• Grooming lessens tension between individuals and removes parasites

Social Interactions


  • Young in groups play in water, imitate males
  • Like other cavy-like social rodents, individuals chase each other, play-wrestle, gallop


Visual Signals

  • Greatly enlarged scent glands on top of snout in male signals status and may attract females
    • Size of male's morrillo is a sign of rank


  • Infants and young constantly emit a guttural purr, perhaps to stay in touch with group; losers in aggressive matches also make this sound in appeasement
  • Low clicking sounds of contentment
  • Sharp prolonged whistles, squeals, short grunts
  • Alarm bark or cough
  • Most warning calls come from subordinate males in a group; companions react by standing alert or plunging into nearest water
  • Females emit a whistle when in estrus
  • Males tooth-chatter as sign of aggression
  • Many other closely related species also highly vocal, especially guinea pigs and cavies
  • Capybara audio provided by BBC

Olfaction/Scent Marking

  • Amount of scent-marking correlates with dominance rank 
  • Both sexes scent mark with anal gland; females less frequently
  • Group members may recognize each other by their unique mix of scent chemicals


  • Excellent swimmer; good diver, can stay underwater for up to 5 minutes
  • Move from place to place in short bursts of travel not more than 200 m. (.12 mi.) with long rests between
  • Walks, grazing, in typical day about 700 m (.43 mi)
  • Star-shaped footprints
  • Rather sedentary habits allow ranchers to manage capybara without fences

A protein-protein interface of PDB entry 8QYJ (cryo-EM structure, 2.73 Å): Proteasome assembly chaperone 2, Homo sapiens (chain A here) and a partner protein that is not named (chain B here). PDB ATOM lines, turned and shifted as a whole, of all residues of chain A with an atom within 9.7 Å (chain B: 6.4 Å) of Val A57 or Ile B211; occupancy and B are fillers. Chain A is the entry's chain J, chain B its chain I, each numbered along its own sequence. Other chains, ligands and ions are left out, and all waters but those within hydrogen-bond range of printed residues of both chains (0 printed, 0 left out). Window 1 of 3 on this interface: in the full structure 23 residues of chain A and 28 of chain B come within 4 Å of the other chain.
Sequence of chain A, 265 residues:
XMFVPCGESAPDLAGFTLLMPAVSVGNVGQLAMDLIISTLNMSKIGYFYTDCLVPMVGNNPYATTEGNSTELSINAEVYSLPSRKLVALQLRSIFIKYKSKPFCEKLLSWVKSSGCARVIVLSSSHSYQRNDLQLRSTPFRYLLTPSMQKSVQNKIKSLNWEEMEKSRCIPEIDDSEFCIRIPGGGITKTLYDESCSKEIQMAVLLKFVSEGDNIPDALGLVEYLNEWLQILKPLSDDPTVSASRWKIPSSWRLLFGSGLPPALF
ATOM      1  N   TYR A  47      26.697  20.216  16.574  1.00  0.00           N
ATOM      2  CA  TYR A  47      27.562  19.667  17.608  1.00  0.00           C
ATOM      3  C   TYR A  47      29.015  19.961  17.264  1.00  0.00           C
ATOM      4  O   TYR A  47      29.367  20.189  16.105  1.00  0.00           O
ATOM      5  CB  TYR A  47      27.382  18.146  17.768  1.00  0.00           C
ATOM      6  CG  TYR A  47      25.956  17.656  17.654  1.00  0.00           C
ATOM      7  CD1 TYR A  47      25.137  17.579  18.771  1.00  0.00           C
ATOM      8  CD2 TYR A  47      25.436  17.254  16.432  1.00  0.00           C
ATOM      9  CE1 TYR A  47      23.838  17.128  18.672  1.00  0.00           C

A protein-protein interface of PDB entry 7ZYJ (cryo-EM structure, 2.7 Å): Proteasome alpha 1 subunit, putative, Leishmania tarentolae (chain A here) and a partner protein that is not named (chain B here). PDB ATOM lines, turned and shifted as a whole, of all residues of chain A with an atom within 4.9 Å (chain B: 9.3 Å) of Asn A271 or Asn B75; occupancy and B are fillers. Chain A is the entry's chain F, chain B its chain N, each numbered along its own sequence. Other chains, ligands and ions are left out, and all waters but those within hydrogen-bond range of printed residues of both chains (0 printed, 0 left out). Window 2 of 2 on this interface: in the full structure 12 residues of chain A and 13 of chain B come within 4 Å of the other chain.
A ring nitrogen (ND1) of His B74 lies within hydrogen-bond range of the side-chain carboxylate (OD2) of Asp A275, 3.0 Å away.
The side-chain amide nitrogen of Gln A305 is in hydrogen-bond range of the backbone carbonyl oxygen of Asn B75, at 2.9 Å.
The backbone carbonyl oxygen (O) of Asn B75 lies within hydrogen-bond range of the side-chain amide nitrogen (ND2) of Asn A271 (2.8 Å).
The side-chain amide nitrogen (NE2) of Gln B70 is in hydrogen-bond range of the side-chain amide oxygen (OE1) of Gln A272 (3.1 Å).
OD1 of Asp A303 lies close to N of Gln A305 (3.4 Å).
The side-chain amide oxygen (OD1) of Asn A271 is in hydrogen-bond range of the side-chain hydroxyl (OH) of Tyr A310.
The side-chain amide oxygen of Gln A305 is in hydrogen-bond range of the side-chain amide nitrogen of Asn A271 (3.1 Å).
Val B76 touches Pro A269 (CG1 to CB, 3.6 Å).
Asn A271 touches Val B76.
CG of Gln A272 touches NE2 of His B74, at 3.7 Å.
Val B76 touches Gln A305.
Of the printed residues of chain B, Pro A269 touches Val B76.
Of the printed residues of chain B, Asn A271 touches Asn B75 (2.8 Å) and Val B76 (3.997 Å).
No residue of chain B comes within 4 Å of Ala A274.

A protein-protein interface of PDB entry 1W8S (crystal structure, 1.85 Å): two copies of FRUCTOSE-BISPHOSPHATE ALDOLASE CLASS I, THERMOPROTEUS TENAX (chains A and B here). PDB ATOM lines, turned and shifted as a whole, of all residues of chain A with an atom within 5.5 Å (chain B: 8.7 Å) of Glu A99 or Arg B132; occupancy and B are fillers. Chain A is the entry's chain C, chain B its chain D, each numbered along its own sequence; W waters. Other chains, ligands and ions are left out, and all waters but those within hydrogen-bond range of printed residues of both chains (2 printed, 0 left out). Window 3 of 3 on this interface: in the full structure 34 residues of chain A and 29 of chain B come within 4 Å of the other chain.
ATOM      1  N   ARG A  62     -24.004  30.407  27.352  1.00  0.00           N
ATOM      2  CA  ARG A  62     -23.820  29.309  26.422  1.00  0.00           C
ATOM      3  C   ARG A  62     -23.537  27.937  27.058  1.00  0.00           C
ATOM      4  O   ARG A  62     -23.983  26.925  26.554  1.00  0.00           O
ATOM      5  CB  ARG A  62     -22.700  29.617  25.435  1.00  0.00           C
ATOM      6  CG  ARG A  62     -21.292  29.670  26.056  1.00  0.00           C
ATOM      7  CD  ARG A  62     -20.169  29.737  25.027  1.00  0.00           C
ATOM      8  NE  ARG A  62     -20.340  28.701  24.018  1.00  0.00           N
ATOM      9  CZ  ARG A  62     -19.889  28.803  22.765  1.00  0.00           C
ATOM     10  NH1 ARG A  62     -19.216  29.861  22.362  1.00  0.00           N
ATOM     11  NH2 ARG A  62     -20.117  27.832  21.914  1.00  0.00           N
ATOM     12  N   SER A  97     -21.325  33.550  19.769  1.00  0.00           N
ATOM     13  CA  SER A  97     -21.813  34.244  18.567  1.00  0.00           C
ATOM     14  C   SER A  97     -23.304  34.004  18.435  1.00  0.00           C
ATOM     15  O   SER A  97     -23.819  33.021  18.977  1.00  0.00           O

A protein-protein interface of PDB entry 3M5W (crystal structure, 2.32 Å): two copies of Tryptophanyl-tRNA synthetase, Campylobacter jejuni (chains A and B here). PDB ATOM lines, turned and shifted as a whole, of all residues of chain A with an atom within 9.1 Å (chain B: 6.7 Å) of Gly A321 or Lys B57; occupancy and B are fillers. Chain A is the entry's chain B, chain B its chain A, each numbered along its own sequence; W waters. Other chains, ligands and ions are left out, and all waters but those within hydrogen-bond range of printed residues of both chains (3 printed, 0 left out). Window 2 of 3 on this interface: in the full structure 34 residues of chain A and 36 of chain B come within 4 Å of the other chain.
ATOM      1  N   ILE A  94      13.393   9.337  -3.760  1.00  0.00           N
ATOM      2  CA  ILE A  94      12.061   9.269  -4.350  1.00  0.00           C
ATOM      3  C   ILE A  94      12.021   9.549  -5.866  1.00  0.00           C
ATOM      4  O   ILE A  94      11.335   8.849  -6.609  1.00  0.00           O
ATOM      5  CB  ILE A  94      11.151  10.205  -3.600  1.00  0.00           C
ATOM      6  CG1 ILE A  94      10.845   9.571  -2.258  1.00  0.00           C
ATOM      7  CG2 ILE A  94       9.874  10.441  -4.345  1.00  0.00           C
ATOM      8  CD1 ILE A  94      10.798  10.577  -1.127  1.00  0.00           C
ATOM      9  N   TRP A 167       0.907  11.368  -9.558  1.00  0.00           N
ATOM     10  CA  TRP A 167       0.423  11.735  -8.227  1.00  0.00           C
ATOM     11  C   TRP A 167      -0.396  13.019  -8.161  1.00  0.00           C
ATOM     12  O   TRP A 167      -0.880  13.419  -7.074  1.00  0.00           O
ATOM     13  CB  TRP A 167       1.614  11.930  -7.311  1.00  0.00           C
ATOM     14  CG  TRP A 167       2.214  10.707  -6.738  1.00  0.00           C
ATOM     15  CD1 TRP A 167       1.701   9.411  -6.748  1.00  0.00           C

• Several juveniles may ride on female's back, as she swims

Interspecies Interactions

  • Predators: puma, jaguar, wild dogs, humans
  • Juveniles preyed upon by foxes, ocelots, cayman, raptors, occasional possums (attacking infants), anaconda
  • When attacked by wild dogs, capybara group forms defensive huddle with young in center, adults facing outwards
  • Co-exist with domestic cattle
  • At least nine species of birds increase their feeding rate by associating with capybara
    • Especially jacana, scarlet ibis, sharp-tailed Ibis, white Ibis, buff-necked ibis, swifts
    • Egrets hunt from moving and stationary capybara's backs
    • Swifts hunt low overhead or from capybara's head
    • Researcher observed capybara soliciting tick-eating (Amblyomma spp.) by yellow-headed caracara
  • Five bird species associated with capybara in order to find food. (Tomazzoni et al 2005)
    • Southern caracara, rufous hornero, cattle tyrant, yellow-headed caracara, shiny cowbird
    • Strategies of the birds included using the capybara as a perch, walking with the capybara to catch flushed prey, foraging in capybara skin

Capybara (Hydrochoerus hydrochaeris)

Capybara and baby

Image credit: © San Diego Zoo Wildlife Alliance. All rights reserved.

Page Citations

Lord-Rexford (1994)
Herrera & Macdonald (1989, 1993)
Macdonald (1981a, b)
Nowak (1999)
Ojasti (1991)
Rowe and Honeycutt (2002)
Tomazzoni et al (2005)